Lt. Gov. Ron Ramsey criticized Democrats Thursday for using inflammatory language to denounce GOP-led efforts to curb union influence in state government and push education reforms.
“There’s always going to be some partisan barbs thrown back and forth. That’s part of the legislative process,” Ramsey told reporters at the Capitol. “But when we saw Mike Turner stand up on the Capitol last week and call us ‘terrorists’ because we’re trying to get a quality teacher in every classroom, then it has crossed the line.”
Tennessee Democratic Party Chairman Chip Forrester “called us ‘fascist’ because we passed a bill that simply says that you don’t have to be a member of a union to serve on the Tennessee Consolidated Retirement System. He called us fascists over that,” continued the lieutenant governor. “So has the rhetoric gotten out of hand on the other side? Absolutely.”
Last weekend House Democratic Caucus Chairman Mike Turner, speaking before an estimated 3,000 teachers union protesters on the steps of the Capitol, implored Republican Gov. Bill Haslam to “please stop this terrorism against our teachers.”
In the week prior, the Tennessee Democratic Party sent out a fundraising e-mail declaring that “right wing extremists are pushing Wisconsin-style bills through the state legislature that would strip away the rights of teachers and eliminate their political freedom.”
“Make no mistake about it; this is a political attack on teachers for supporting democratic leaders who have stood up for education in our state,” the TNDP e-mail stated. “If passed, these fascist measures will silence the voice of teachers working to improve our schools, communities and our state.”
In interviews with TNReport this week, both Turner and Forrester defended their rhetoric.
“The definition of ‘terrorism’ is intimidation, political intimidation,” Turner told TNReport on Monday.
“I think that’s exactly what’s happening. If you look up the word, the definition, that’s what it is. Terrorism is associated with politics,” Turner continued. “It’s political intimidation, political bullying. That’s what’s happened here. It’s political retribution, what they’re trying to do, and it’s just wrong. And I think, grammatically, that was a correct, proper word to use.”
Forrester said Wednesday the party’s e-mail — which was actually sent prior to the GOP-led Senate passing a bill to deprive the Tennessee Education Association of its ability to pick members of the state’s pension system board — was meant “to encourage teachers to participate” in last Saturday’s protest rally.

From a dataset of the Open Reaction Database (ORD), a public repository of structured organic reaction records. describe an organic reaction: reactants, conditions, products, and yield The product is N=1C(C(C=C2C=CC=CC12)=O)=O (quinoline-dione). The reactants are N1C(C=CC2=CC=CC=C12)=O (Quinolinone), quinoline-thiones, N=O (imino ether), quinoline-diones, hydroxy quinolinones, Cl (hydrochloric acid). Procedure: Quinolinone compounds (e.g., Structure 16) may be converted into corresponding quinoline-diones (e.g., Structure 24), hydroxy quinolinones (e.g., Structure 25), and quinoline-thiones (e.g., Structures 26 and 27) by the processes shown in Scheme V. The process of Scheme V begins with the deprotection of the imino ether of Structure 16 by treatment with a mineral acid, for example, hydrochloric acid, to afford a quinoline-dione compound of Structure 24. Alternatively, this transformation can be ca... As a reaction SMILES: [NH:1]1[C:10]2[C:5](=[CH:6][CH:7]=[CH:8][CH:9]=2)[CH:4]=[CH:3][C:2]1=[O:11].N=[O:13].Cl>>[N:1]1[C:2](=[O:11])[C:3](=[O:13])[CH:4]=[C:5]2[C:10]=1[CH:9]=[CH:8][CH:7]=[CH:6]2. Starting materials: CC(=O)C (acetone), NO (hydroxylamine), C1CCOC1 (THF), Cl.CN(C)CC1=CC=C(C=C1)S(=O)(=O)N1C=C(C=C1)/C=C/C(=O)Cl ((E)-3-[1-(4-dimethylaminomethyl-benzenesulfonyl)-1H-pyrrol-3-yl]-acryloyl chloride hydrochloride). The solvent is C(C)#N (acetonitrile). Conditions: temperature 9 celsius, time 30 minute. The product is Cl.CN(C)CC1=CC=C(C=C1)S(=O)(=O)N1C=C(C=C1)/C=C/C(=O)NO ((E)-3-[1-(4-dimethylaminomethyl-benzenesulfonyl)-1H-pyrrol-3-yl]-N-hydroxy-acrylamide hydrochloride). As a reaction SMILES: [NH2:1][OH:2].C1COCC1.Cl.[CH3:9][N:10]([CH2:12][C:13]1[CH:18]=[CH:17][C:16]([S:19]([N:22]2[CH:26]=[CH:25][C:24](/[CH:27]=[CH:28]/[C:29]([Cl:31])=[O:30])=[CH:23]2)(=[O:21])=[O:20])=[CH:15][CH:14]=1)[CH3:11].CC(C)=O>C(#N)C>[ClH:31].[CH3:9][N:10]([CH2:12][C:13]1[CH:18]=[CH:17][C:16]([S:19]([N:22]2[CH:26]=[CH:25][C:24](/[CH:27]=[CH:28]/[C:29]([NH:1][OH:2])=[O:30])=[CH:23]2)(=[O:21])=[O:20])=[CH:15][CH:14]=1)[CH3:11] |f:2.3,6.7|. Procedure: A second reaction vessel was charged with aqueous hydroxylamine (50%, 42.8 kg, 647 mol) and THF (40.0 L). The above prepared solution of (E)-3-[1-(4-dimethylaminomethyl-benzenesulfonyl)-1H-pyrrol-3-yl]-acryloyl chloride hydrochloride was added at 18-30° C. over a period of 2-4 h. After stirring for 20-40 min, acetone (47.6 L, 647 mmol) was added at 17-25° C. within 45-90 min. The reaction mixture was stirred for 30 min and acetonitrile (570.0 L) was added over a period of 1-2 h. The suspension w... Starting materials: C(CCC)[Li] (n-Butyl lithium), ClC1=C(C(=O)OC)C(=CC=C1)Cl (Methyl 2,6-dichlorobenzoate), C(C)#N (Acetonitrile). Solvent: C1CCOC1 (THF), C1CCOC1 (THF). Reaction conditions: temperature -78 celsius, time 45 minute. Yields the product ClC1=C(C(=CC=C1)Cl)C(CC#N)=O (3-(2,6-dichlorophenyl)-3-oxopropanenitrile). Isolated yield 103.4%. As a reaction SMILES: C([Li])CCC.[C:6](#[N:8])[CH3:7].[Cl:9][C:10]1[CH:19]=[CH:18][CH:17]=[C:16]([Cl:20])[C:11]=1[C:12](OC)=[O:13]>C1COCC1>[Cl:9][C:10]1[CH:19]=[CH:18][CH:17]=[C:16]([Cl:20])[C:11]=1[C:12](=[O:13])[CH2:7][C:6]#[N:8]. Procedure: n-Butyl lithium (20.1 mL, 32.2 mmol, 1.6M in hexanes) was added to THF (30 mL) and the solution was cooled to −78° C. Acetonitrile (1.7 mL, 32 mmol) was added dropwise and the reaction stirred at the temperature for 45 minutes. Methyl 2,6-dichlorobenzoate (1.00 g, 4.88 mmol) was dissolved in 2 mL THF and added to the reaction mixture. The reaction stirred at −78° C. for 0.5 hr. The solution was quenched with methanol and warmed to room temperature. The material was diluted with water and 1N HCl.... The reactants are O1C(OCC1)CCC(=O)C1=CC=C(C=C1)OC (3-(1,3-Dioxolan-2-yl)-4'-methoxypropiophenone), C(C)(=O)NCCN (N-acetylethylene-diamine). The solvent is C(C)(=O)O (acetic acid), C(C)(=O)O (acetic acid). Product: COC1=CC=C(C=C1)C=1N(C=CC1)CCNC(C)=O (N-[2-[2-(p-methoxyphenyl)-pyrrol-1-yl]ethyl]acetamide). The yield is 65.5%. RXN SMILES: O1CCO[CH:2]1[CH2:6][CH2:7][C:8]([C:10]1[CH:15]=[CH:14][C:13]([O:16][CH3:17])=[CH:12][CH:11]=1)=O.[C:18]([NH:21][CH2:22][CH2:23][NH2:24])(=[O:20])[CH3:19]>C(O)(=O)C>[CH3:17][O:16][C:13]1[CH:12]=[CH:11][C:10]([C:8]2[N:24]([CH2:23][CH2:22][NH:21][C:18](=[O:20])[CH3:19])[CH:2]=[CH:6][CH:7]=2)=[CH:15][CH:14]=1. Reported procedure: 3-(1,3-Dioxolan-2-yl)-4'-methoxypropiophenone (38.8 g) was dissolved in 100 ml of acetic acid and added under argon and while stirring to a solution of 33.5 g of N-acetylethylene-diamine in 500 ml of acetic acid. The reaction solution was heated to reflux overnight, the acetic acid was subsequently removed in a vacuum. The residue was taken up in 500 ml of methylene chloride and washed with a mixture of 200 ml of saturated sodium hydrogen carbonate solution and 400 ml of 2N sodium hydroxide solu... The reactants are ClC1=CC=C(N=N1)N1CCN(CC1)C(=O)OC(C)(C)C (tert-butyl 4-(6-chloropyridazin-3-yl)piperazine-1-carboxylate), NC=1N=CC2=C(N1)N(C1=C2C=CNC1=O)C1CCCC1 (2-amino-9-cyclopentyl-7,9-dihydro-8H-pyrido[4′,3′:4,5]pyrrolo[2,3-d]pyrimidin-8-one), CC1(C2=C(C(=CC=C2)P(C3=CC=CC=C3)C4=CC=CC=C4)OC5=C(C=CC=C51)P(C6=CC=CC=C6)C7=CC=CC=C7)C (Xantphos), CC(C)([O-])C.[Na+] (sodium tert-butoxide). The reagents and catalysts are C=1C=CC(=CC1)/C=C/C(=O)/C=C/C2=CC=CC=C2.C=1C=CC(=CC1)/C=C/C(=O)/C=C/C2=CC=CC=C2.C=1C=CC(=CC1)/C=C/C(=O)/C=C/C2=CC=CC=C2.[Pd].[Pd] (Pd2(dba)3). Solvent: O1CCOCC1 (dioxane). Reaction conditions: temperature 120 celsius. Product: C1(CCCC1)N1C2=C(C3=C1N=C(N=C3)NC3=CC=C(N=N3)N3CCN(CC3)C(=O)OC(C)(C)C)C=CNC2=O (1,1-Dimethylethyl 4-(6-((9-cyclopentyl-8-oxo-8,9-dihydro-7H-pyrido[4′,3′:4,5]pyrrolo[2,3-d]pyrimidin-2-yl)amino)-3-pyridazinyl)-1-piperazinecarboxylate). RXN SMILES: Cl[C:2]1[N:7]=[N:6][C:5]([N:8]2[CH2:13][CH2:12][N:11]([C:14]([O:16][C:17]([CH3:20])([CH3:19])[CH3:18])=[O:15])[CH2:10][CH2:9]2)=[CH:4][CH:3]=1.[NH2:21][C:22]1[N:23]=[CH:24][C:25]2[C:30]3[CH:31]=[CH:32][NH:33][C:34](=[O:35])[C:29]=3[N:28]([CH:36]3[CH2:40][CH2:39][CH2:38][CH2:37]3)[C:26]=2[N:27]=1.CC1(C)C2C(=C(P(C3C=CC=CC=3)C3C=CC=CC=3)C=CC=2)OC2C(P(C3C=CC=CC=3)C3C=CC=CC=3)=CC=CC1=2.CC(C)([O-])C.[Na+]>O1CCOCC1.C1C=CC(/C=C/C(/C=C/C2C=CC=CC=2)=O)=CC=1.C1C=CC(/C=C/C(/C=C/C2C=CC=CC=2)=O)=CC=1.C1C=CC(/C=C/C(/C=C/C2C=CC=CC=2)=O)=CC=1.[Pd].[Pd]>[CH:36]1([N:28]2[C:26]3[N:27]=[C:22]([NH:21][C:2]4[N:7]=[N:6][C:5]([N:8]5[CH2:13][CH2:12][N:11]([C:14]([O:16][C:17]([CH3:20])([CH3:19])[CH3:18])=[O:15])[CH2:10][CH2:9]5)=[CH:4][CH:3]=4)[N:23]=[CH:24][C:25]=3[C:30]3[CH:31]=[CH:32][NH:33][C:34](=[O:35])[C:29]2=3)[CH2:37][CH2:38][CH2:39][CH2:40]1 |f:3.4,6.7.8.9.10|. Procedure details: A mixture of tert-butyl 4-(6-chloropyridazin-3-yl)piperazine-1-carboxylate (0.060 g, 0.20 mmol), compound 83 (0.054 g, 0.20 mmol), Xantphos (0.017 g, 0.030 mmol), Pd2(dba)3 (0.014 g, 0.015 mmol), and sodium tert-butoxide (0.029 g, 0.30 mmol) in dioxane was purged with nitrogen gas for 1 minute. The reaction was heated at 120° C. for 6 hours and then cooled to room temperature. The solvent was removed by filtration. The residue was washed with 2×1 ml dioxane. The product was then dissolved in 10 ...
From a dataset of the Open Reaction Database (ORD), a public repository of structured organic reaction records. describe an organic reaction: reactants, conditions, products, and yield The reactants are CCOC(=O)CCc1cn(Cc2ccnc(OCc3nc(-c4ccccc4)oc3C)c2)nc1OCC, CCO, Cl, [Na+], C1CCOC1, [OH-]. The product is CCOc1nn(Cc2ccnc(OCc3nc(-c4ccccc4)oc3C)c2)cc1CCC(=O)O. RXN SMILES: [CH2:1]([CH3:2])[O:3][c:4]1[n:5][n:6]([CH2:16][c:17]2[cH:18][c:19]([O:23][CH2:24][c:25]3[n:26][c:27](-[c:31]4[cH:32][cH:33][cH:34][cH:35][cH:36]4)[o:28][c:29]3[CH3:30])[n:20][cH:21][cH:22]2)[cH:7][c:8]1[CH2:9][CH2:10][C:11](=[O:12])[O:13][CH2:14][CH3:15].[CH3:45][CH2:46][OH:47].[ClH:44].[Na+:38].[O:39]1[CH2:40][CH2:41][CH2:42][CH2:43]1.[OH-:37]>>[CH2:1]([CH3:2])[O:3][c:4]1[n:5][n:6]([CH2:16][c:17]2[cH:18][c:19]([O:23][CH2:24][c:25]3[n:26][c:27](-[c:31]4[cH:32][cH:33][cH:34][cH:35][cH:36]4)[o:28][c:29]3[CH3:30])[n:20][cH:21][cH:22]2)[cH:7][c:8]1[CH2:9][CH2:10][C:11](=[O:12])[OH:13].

“I think it is a fair assessment of what Republicans are doing — stripping teachers, state employees and unions of their collective bargaining rights, something that has been well established in Tennessee Democratic politics,” Forrester said.
“Those things are draconian and sort of border on being fascist,” he added. “The fact that 3,000 people showed up on Saturday in an absolute downpour in the morning — and it was raining throughout the day — shows how passionate people feel about what the Republican-controlled Legislature is attempting to do to teachers, state employees and union members.”
Forrester also defended Turner’s “terrorism” remark at the rally. The party chairman said responsibility for the harsh turn in the debates rests with Republicans for campaigning “about one thing and doing something completely opposed to that” once the legislative session began.
“I don’t see where these actions to remove collective bargaining rights or taking away tenure creates one single job or does anything to advance an agenda that is critical to hard-working Tennesseans — and in particular those who are not working — which is job creation,” said Forrester.
Haslam earlier this week said he’s disturbed by the spiteful tone at the Capitol lately.
“If you ask me what my concern is the last two or three weeks, it would be that. There has been more of a partisan divide, which I don’t think is healthy for solving problems,” the governor said.
At a tea party rally Saturday held prior to the teacher union march, one speaker referred to Haslam as “Mister Rogers,” after the mild-mannered children’s television program host who died in 2003.
On Monday, Sen Jim Summerville, R-Dickson, urged teachers to work with Republicans to “make public schools anew.”
“I want all of you fellow teachers to join with me, with this cause and with this General Assembly. That choice is yours,” Summerville said. “But make no mistake, the final responsibility is ours, and we are warriors.”
The TNDP posted a video of Summerville’s remarks on the party’s blog under the statement, “Rancorous dialogue on the Hill from his own party has irked Gov. Bill Haslam.”
House Majority Leader Gerald McCormick, R-Chattanooga, told TNReport he took personal offense to Turner’s “terrorism” comment.
“Well, as a former U.S. Army veteran of the first Gulf War, that’s offensive, number one. That’s offensive to everyone who is fighting real terrorists,” said McCormick. “That’s just a silly statement that is hard to even respond to it. I’m disappointed in him in that. I think it is a personal insult to a lot of people and very bad use of language on his part.”
Asked to respond to the “terrorism” and “fascist” usages, Rep. Craig Fitzhugh, the ranking Democrat in the House of Representatives, says he “certainly wouldn’t use those remarks.
“But each person has to do what they believe and what they think is appropriate,” he added.
“When things are important to people, they’re important to our state, they’re important to our children, we tend to get a little emotional about them and maybe say things in the heat of the moment that we would not say beforehand,” Fitzhugh said. “I’ll count to five and try not to say those things.”
In an e-mailed statement to TNReport Wednesday, Ramsey said, “This type of bizarre, over-the-top rhetoric is one of many reasons Democrats lost so badly last November.”